Flint Town Is an Alarming Portrait of Cops, Politics, and a Reeling City | Vulture The “us versus them” problem afflicts every major police department in the United States to some degree, and one of the most fascinating aspects of Flint Town is its portrait of how nonwhite police officers internalize that mentality even as they remain aware that it’s at odds with their own personal identity.

Not many TV shows can be as transporting as a well-made, long-form documentary series about a specific time and place. Flint Town is that kind of series. It takes you to a place that you probably wouldn’t visit unless someone you knew already lived there, a place that Hollywood’s fiction makers would likely never go, either, because so much of the dramatic landscape consists of deprivation, disappointment, and constant challenges, none of which will be solved by the arrival of a clever hero who doesn’t play by the rules.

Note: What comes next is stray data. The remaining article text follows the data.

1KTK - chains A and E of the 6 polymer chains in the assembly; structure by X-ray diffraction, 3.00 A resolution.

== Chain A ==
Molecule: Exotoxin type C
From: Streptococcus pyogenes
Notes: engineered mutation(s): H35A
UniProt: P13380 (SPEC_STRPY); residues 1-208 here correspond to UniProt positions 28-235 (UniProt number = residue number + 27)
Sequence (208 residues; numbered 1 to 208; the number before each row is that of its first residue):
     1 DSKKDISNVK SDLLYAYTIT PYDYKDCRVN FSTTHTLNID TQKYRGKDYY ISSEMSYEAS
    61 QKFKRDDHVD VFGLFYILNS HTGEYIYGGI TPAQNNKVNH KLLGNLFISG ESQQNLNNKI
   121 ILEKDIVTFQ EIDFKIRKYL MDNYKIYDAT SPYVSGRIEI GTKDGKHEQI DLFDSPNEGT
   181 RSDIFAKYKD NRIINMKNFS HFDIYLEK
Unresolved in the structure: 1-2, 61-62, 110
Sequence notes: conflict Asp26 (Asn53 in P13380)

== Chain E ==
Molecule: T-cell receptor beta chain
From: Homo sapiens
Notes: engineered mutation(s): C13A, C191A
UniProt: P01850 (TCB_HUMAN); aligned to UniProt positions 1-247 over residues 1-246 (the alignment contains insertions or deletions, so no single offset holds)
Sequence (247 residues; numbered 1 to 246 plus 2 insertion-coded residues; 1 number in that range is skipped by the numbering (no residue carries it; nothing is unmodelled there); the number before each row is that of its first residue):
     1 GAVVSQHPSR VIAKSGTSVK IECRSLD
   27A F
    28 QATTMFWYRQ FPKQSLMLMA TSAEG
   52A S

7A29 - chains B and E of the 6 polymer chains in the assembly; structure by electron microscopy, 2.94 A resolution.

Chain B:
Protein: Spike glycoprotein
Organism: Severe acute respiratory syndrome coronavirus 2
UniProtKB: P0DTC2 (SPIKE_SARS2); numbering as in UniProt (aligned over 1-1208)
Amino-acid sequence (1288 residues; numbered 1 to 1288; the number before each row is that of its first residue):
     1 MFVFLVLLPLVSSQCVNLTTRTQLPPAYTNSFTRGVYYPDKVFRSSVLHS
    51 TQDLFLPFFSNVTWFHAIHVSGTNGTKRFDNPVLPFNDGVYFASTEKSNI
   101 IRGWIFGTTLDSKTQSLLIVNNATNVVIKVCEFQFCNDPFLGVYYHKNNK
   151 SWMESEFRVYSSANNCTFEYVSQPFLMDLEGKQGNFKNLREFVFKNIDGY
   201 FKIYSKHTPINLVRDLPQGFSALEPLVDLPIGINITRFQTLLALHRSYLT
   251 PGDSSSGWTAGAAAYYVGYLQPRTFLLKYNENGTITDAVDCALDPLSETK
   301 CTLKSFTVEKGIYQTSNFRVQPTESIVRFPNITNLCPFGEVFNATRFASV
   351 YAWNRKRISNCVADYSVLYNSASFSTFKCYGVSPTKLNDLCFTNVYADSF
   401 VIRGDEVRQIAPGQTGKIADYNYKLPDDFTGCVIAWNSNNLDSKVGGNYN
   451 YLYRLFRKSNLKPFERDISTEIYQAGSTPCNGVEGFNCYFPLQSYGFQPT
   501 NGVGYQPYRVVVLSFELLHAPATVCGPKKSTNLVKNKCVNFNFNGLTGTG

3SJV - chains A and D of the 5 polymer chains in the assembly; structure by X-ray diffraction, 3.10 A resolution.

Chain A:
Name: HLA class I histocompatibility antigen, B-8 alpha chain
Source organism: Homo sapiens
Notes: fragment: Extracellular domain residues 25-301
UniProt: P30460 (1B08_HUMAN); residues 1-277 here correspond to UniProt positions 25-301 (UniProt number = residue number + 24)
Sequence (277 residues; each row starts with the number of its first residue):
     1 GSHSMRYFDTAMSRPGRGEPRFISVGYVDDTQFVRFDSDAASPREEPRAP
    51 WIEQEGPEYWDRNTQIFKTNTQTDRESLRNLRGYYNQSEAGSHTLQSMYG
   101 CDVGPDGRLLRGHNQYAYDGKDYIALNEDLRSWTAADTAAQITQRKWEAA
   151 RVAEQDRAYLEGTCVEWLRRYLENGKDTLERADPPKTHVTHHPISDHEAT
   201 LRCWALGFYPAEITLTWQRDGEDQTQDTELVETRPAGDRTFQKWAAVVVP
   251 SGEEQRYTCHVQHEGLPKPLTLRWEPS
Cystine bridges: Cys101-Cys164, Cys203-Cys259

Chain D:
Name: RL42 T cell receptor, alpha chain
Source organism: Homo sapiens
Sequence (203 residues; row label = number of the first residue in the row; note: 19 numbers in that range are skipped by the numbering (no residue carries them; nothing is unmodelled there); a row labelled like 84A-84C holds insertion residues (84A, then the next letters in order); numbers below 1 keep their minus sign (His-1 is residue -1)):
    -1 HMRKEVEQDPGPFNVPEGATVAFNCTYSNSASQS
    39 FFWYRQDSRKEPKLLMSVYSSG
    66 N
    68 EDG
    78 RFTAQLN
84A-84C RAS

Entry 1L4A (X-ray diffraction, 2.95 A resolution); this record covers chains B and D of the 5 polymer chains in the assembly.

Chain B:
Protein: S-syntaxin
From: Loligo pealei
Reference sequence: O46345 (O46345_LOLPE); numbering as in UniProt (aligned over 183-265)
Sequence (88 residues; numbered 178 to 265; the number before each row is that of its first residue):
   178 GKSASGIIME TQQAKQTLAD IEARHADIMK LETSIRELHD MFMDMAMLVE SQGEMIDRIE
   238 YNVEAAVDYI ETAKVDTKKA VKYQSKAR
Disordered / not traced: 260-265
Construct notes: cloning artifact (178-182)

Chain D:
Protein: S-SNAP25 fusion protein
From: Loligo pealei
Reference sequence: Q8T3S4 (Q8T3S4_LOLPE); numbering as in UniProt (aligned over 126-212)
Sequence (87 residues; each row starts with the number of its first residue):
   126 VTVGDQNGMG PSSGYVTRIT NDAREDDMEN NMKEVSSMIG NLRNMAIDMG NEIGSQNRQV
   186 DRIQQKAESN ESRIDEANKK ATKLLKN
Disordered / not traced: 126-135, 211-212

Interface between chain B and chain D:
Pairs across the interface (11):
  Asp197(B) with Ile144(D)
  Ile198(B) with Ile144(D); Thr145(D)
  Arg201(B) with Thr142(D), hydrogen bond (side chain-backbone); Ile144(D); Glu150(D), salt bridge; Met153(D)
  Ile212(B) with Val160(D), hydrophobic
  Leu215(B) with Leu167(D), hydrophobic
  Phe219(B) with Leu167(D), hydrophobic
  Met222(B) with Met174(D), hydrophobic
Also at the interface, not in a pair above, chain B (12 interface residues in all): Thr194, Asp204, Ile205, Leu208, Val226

Flint, Flint Michigan, Flint Water Crisis, Water Crisis, Police Violence, Police Brutality, KOLUMN Magazine, KOLUMN, KINDR'D Magazine, KINDR'D

In their Netflix docuseries, director-cinematographers Zackary Canepari, Jessica Dimmock, and Drea Cooper spend a year embedded with the police department of Flint, Michigan, a city reeling from a series of vicious blows to its body politic, sustained over a period of decades. First, General Motors, the city’s biggest employer, closed plants, laid off workers, and ultimately relocated to the suburbs (a move subsidized by the city of Flint itself). Then came the water crisis, which started when the city changed the source of its drinking water to the Flint River to save money but failed to treat the water properly, exposing more than 100,000 residents to lead contaminants.